U.S. Army Offers Highest Enlistment Bonus Ever

U.S. Army Offers Highest Enlistment Bonus Ever

The highest enlistment bonus ever.

Here's What to Remember: The Army has also sought to make changes to its training pipeline to make service a more appealing option in this highly competitive market.

The U.S. Army has announced the highest enlistment bonuses ever offered by the branch as the COVID-19 pandemic continues to negatively affect recruiting. 

According to a recent press release, the Army is now offering a maximum enlistment bonus of up to $50,000 for highly skilled recruits who enlist for six years of active duty service. The amount of the enlistment bonuses offered are based on a variety of variables that the Army says include, “selected career field, individual qualifications, length of the enlistment contract, and the ship date for training.”

“This is an opportunity to entice folks to consider the Army,” said Brig. Gen. John Cushing, who serves as the deputy commanding general for operations at U.S. Army Recruiting. 

“We’ve taken a look at the critical (military occupational specialties) we need to fill in order to maintain the training bases, and that is where we place a lot of our emphasis.”

Related: How Long is Army Basic Training?

military occupational specialty (commonly referred to as an MOS) is the technical term for career field or job within the military. According to the Army, the MOS a recruit chooses will have the greatest bearing on the size of the bonus they are eligible for. For occupational specialties that aren’t in high demand, incentive bonuses come in as low as $1,000, while higher-demand specialties can net a new Soldier as much as $40,000. 

According to the Army, the highest recruitment bonus levels aren’t specific to any one job, but rather a slew of them aimed at accomplishing essential tasks. Examples provided range from infantry and Special Forces, to occupations like radar repairers, signal support systems specialists and motor transport operators.

From there, new recruits can add a “quick ship” bonus to the top of their incentive bonus. To qualify, a new enlistee must ship off for training within 90 days of signing up, with bonuses ranging from $2,000 to $9,000 depending on how quickly you leave. The sooner a new recruit departs for training, the higher the bonus.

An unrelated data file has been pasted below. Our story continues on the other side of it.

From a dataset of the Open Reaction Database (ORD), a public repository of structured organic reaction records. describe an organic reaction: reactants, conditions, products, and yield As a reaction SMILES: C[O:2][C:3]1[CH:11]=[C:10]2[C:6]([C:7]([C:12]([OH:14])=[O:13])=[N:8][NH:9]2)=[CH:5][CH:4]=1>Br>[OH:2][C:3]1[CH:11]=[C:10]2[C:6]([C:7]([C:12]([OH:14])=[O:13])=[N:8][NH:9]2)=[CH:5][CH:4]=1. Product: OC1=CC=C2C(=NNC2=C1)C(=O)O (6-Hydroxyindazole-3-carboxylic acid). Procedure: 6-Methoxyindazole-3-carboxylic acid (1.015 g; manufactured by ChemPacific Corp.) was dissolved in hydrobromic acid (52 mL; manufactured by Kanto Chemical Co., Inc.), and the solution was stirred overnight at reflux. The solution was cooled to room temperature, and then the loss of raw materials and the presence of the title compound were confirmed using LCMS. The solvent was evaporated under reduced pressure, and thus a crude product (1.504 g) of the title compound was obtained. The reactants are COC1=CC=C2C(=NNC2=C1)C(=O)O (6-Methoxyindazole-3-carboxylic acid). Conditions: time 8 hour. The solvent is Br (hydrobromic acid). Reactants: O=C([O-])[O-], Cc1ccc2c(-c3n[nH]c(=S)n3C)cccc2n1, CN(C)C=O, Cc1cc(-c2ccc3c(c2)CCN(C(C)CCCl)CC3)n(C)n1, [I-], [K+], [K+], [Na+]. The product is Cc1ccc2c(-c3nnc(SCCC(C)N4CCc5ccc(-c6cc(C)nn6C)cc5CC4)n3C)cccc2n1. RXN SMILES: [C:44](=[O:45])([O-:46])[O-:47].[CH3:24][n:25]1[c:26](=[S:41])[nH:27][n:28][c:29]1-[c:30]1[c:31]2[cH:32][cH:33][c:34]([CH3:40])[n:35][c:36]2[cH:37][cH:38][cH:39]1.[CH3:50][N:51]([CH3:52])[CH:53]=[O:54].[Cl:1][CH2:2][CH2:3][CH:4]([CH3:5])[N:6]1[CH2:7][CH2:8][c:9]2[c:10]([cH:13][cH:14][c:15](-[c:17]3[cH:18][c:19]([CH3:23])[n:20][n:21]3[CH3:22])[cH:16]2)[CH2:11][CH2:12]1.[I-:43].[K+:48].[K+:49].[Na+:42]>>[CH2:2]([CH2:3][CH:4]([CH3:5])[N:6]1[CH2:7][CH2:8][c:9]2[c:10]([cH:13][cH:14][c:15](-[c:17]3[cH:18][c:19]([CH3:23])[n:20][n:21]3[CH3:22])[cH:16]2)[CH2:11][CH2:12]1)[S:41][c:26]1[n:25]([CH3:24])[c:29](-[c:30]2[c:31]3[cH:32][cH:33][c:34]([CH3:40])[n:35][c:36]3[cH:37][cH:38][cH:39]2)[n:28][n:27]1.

And there are still more incentive bonuses available for new troops who aim for highly specialized combat roles. Airborne troops in the Army are eligible for a $10,000 enlistment bonus, while new Rangers can tack on $20,000 to their starting pay. For those who speak in-demand foreign languages, there’s up to $40,000 worth of bonuses available for certain career fields that leverage them, the list goes on and on. 

Related: How to become an Army Ranger

However, despite how quickly these figures could rack up, the Army has topped out the enlistment bonus free-for-all at $50,000 for each new Soldier, making this the most lucrative time in Army history to join. 

To help alleviate any confusion, the Army has offered a few examples of how this bonus structure might work for a new enlistee. 

“For example, a six-year enlistment as an air and missile defense crewmember starts with $40,000. Right now, that occupation also qualifies for a $9,000 critical accession bonus. If the individual decides to ship to training within the next 90 days, the addition of a quick-ship bonus would get the recruit to the maximum amount.”

“Here’s another example: An infantry recruit signing a six-year contract could receive a critical skill bonus of $21,000 and an accession bonus of $3,000. That same recruit could also opt for Ranger school and enter the Army with a total of $34,000.”

Related: ‘Ten Weeks’ shows Army Basic Training like you’ve never seen it before

The Army has also sought to make changes to its training pipeline to make service a more appealing option in this highly competitive market. While it takes a 6-year commitment for the Army to give you its highest enlistment bonus, the service also offers much shorter 2-year active duty contracts for those leery of long commitments. In fact, the Army has even gone so far as to allow troops to have a great deal of say over where they train and serve—a far cry from the old days when the “needs of the service” were always prioritized over the whims of the service member. 

“We know this generation likes to have the opportunity to make their own decisions, so now they can choose where they want to be assigned after training. We didn’t have that last year,” Maj. Gen. Kevin Vereen, who leads U.S. Army Recruiting Command, said.

“We also have opened two-year enlistments for 84 different career fields. Many people are apprehensive about long-term commitments right now, so we think having a shorter option will help give them some time to see if the Army fits their life and goals.” 

Alex Hollings is a writer, dad, and Marine veteran who specializes in foreign policy and defense technology analysis. He holds a master’s degree in Communications from Southern New Hampshire University, as well as a bachelor’s degree in Corporate and Organizational Communications from Framingham State University.

This article first appeared at Sandboxx News.

Image: Wikipedia